“We’ve made it,” Aoife told Delia, who revived herself sufficiently to stagger a few more steps and pass under the doorframe. “Now, let’s order some Kaiserschmarr’n. That’ll pick you up, Dee. Two plates between us, I reckon, because they really are huge, if my memory serves me correctly.”
“How about Apollo? He loves pancakes, so why not pancakes and icing sugar?” Daniel suggested as the large hairy party in question nudged his knee with an imploring whine.
“Three plates of Kaiserschmarr’n coming up,” Aoife responded, fumbling in her backpack for her purse. “I’ll just check that Apollo is actually allowed in here. It might be that he isn’t and then we’d be…”
“In the soup,” finished Blaise with a grin. “Let’s find a table. Come on, Dee.”
The trio, with Apollo in close pursuit, found a small table out of the way, and settled themselves comfortably. Delia immediately put her head down and closed her eyes, and Daniel looked at her with a sad tinge in his greenish eyes.
“I hope she isn’t ill again,” he murmured to nobody in particular.
“She’s dull when she’s ill,” agreed Blaise, crinkling her small nose. “Anyway, Aoife won’t let it happen again. She brought us through the fog fine. Now she’s ordering us all nice food. Aoife’s the best.”
“Aoife’s the best, but she’s not superwoman,” Daniel replied with a cough.
It was true that the Thimble family poured every ounce of trust into the girl who had brought them through so much, with almost the unconditional instinct of a child, who makes a parent responsible without realisation of their actions or reconsideration of the justice in these actions. Blaise and Delia thought the world of their big cousin, and Daniel did too, though nothing could have dragged it from him. Nevertheless, as Daniel shrewdly said, Aoife was not superwoman, and she could not contrive the impossible, nor prevent the inevitable.
“No, she’s Aoife,” Blaise responded contentedly, also lowering her head down to the table. “And I hope her parents never come back from wherever they are now. She’ll stay with us forever. She promised.”
“I dunno. Not in words. But she means it. Aoife will be with us for always. Of course she will. She’s Aoife.”
Aoife, undoubtedly, was the heart and the soul of the Thimble family. In fact, each one of them wished, with that unconditional expectation of those who cannot recall any other circumstances, that she would always be there in the family. Of course, if they had taken the trouble to think carefully about the matter – a matter which they did not have any reason to ponder, for any other state of affairs was made inconceivable by the very value and love they all felt for the girl – her eternal presence and support was scarcely assured forever, and yet Sir Humphrey, at least, had difficulty in imagining his life was Aoife’s presence not assured. He was not trying to keep her in the family against her will. He had not wanted to intervene upon the question of university which had troubled his niece just two years ago.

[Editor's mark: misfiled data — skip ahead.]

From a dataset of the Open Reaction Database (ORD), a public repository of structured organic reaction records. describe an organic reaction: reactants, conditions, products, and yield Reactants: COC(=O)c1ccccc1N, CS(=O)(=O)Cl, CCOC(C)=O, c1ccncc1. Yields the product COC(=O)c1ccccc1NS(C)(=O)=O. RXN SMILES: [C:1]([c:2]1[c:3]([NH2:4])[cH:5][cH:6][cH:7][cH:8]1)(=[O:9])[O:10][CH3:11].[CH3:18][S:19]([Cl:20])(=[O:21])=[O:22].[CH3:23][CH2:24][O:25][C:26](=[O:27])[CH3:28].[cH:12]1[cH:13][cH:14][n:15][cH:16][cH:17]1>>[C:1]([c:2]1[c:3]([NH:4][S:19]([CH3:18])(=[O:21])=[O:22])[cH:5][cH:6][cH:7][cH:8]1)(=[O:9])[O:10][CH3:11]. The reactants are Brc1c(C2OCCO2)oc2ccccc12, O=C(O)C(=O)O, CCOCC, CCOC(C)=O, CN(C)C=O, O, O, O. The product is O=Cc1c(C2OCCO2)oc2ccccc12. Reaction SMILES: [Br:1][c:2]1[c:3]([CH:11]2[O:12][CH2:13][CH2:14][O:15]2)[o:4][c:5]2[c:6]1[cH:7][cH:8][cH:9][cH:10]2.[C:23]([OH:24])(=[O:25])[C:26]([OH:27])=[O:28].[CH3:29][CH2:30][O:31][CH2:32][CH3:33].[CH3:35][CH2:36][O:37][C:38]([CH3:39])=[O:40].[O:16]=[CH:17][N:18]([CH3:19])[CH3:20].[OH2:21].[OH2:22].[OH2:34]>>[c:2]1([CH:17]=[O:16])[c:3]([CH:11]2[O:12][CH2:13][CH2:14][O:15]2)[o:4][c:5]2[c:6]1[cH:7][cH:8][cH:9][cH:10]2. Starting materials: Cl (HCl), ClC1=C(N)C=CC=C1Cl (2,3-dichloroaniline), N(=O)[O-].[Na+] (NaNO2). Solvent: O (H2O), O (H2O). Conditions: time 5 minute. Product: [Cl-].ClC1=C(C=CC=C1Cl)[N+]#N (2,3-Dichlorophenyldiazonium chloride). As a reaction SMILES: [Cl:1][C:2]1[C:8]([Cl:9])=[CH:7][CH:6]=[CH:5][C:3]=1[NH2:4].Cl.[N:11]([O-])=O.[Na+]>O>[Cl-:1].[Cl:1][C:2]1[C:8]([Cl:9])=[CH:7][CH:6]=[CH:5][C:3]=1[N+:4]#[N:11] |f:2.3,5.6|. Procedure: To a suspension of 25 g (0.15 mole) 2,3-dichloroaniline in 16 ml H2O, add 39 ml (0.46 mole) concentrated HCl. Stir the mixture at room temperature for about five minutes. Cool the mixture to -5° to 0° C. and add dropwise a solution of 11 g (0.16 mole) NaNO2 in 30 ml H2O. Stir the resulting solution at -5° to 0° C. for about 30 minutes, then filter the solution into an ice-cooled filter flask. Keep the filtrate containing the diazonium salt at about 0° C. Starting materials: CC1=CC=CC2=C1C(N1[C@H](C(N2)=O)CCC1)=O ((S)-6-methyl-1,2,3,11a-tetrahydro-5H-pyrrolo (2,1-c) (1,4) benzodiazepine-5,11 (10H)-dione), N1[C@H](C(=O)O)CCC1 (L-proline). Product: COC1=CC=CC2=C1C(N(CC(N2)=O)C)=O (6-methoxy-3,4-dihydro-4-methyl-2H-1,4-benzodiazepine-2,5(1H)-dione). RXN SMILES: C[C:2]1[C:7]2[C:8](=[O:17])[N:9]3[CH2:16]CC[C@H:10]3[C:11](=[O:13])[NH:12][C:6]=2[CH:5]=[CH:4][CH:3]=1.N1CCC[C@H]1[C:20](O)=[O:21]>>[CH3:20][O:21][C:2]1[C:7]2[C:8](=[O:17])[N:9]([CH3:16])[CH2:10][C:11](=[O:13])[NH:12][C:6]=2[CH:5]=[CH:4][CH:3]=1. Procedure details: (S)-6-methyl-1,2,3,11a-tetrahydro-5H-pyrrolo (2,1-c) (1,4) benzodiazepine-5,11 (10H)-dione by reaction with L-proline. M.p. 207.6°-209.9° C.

But Aoife had known, even while she visited the most attractive universities in the country, that she could not find inside her the willingness or the zeal to go. She could not leave her dear family, as I’m sure you will have no difficulty in understanding at this point. Perhaps she felt it to be a debt she owed to her dead aunt. Perhaps she really loved to be there in the midst of them all. Or perhaps she felt sore that her parents had never once visited her in a full ten years, and she wanted to show them that she was quite happy and contented with her uncle’s family. They were all likely reasons, but together they sealed Aoife’s resolve to stay with the Thimbles as long as that call compelled her to do so.
Daniel grunted. He could somehow sense that the day was not far off when Aoife would be waving goodbye to life in the Thimble household forever, and that feeling, to offer you a possible foresight of the future, was destined to become stronger throughout the long Austrian holiday.